Understanding autism
Understanding autism

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Understanding autism

5.5 Pooling resources and practices

Looking at autism in a less well-resourced country serves to emphasise that, despite many outstanding problems and challenges, resources available in Western countries such as the UK have facilitated progress. Building on this, international research teams can share knowledge and skills, thus promoting global exchange of insights and practices. As Prithvi Perepa emphasises, this is not a one-way process: despite low resources, non-Western communities may offer progressive models from which much can be learned:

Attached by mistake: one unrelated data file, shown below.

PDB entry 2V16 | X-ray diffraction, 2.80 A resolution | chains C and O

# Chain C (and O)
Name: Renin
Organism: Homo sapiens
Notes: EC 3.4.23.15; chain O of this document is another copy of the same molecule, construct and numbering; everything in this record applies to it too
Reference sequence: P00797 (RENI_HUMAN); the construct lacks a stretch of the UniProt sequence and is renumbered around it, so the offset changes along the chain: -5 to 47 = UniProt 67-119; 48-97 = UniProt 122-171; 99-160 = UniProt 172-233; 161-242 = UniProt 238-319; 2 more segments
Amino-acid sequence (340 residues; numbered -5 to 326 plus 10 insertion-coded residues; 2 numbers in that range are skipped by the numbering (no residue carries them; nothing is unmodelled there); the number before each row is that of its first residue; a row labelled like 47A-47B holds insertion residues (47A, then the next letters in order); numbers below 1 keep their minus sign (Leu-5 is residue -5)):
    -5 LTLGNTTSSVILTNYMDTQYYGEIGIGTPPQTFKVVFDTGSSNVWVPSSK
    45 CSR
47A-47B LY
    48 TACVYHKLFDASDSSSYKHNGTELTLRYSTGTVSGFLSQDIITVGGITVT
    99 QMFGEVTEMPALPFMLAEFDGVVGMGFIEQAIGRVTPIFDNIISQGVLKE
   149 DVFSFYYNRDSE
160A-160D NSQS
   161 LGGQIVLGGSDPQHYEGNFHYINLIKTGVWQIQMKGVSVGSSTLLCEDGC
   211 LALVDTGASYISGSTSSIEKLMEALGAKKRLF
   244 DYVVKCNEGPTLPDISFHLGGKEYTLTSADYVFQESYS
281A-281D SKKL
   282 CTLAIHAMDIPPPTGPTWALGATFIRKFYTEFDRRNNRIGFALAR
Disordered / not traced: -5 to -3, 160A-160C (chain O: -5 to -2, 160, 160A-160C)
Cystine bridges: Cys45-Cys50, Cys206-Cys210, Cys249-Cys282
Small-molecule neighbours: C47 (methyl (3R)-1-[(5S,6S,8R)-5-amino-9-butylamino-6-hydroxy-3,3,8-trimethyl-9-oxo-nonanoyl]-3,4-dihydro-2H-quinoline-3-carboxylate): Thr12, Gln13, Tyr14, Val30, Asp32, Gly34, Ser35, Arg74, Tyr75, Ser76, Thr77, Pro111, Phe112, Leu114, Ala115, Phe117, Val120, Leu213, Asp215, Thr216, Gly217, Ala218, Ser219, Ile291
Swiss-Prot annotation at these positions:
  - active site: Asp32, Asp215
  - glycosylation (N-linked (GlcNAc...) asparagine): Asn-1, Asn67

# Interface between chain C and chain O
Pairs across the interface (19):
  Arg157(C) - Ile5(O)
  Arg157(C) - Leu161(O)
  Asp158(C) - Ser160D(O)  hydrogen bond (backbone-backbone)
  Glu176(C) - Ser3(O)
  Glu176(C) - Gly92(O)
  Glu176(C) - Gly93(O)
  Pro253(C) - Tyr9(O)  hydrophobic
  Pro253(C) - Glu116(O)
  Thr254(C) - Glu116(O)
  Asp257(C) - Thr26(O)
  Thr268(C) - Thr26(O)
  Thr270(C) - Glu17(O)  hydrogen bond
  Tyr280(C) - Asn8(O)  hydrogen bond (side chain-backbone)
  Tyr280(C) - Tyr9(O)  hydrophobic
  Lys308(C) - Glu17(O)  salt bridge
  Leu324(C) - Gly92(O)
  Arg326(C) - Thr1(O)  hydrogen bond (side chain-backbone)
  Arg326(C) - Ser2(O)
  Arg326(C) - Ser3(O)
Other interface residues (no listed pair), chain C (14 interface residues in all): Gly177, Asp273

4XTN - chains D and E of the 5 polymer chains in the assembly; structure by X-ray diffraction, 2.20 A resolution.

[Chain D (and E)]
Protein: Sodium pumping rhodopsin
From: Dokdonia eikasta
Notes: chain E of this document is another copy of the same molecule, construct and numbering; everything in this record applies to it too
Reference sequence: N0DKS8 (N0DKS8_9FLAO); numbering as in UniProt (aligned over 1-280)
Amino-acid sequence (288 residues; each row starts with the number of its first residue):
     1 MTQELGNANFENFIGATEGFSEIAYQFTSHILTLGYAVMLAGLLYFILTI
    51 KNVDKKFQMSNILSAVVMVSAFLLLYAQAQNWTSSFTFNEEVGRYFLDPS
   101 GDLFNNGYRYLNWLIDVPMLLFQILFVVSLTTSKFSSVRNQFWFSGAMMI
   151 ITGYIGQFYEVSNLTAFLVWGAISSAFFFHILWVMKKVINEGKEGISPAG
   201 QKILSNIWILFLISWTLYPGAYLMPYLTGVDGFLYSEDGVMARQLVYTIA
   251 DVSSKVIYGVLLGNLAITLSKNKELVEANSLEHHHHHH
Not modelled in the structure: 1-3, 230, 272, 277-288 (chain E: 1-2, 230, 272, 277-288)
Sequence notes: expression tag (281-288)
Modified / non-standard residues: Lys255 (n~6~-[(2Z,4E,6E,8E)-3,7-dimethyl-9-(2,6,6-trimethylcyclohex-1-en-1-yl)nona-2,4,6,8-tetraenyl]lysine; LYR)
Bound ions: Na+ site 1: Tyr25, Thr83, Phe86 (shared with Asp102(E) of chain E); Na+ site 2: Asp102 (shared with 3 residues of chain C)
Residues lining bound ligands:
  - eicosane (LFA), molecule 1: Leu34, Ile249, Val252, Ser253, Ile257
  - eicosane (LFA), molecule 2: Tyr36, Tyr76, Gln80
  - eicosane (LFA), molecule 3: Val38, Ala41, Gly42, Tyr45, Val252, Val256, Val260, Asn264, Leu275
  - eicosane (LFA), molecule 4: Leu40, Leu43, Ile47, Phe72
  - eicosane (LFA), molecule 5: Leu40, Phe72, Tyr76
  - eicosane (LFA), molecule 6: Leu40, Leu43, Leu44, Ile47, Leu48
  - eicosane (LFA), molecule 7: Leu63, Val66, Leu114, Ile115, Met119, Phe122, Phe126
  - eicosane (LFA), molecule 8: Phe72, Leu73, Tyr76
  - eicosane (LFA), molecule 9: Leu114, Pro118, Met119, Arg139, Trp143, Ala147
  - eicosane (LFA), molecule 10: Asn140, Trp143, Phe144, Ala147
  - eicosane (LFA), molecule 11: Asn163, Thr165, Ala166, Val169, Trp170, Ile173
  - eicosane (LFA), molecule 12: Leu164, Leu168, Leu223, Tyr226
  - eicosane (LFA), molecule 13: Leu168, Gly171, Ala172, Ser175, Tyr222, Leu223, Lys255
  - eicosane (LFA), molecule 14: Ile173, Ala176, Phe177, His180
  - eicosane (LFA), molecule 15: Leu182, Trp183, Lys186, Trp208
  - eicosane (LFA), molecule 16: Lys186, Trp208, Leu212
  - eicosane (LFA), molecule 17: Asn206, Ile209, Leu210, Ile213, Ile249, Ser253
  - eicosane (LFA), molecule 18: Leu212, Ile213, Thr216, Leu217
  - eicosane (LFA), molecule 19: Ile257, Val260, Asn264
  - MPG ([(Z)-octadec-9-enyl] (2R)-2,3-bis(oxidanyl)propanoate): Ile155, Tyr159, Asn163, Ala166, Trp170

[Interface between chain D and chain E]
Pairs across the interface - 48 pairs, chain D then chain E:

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They're not necessarily looking at labelling the child or identifying the child with a disability but then say, this is how this person functions, now how do we, as a community, look after and support? I think, which is almost kind of an ecological model of disability or looking after the person as a community that we are defining and describing as good practise in Europe and West, which some communities are already doing without label, probably having better inclusion. Because of that idea that the whole village looks after a child philosophy, whether or not you have a disability.
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